Infact,compressive sampling suggests ways to economically translate analog data into already compressed digital form[20], [7]. The key word here is “economically.” Everybody knows that because typical signals have some structure, they can be compressed efficiently without much perceptual loss. For instance, modern transform coders such as JPEG2000 exploit the fact that many signals have a sparse representation in a fixed basis, meaning that one can store or transmit only a small number of adaptively chosen transform coefficients rather than all the signal samples. The way this typically works is that one acquires the full signal, computes the complete set of transform coefficients, encode the largest coefficients and discard all the others. This process of massive data acquisition followed by compression is extremely wasteful (one can think about a digital camera which has millions of imaging sensors, the pixels, but eventually encodes the picture on a few hundred kilobytes). This raises a fundamental question: becausemostsignalsarecompressible,whyspendsomucheffort acquiring all the data when we know that most of it will be discarded? Wouldn’t it be possible to acquire the data in already compressed form so that one does not need to throw away anything? “Compressive sampling” also known as “compressed sensing” [20] shows that this is indeed possible.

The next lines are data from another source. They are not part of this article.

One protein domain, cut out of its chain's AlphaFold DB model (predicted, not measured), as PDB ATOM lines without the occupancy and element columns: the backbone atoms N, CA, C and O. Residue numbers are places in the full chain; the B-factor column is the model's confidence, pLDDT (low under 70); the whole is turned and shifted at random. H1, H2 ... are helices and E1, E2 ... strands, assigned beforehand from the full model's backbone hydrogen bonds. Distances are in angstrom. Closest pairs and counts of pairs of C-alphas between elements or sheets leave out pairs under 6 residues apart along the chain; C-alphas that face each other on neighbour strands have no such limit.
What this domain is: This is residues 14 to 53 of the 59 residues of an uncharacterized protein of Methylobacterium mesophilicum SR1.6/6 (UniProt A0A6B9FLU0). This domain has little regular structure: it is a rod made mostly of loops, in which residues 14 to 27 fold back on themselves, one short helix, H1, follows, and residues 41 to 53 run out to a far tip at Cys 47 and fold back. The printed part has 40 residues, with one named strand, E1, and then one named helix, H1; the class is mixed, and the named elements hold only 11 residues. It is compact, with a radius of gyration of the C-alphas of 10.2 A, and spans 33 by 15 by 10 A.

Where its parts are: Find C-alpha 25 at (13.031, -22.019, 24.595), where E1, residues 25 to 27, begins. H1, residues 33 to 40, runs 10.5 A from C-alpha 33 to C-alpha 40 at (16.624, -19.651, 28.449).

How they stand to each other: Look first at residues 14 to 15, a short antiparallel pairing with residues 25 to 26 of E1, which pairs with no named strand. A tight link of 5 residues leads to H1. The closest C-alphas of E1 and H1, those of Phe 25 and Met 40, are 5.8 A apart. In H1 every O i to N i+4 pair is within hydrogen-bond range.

This paper is by no means an exhaustive survey of the literature on compressive sampling. Rather this is merely an account of the author’s own work and thinking in this area which also includes a fairly large number of references to other people’s work and occasionally discusses connections with these works. We have done our best to organize the ideas into a logical progression starting with the early papers which launched this subject. Before we begin, we would like to invite the interested reader to also check the article [17] by Ronald DeVore – also in these proceedings – for a complementary survey of the field (Section 5).

2. Undersampled measurements

Consider the general problem of reconstructing a vector x ∈ RN from linear measurements y about x of the form yk =x,ϕk,k=1,...,K, or y = x. (2.1)

That is, we acquire information about the unknown signal by sensing x against K vectors ϕk ∈ RN. We are interested in the “underdetermined” case K  N, where we have many fewer measurements than unknown signal values. Problems of this type ariseina countless number of applications. Inradiologyandbiomedicalimaging for i nstance, one is typically able to collect far fewer measurements about an image of interest than the number of unknown pixels. In wideband radio frequency signal analysis, one may only be able to acquire a signal at a rate which is far lower than the Nyquist rate because of current limitations in Analog-to-Digital Converter technology. Finally, gene expression studies also provide examples of this kind. Here, one would like to infer the gene expression level of thousands of genes–that is,thedimension N of the vector x is in the thousands – from a low number of observations, typically in the tens.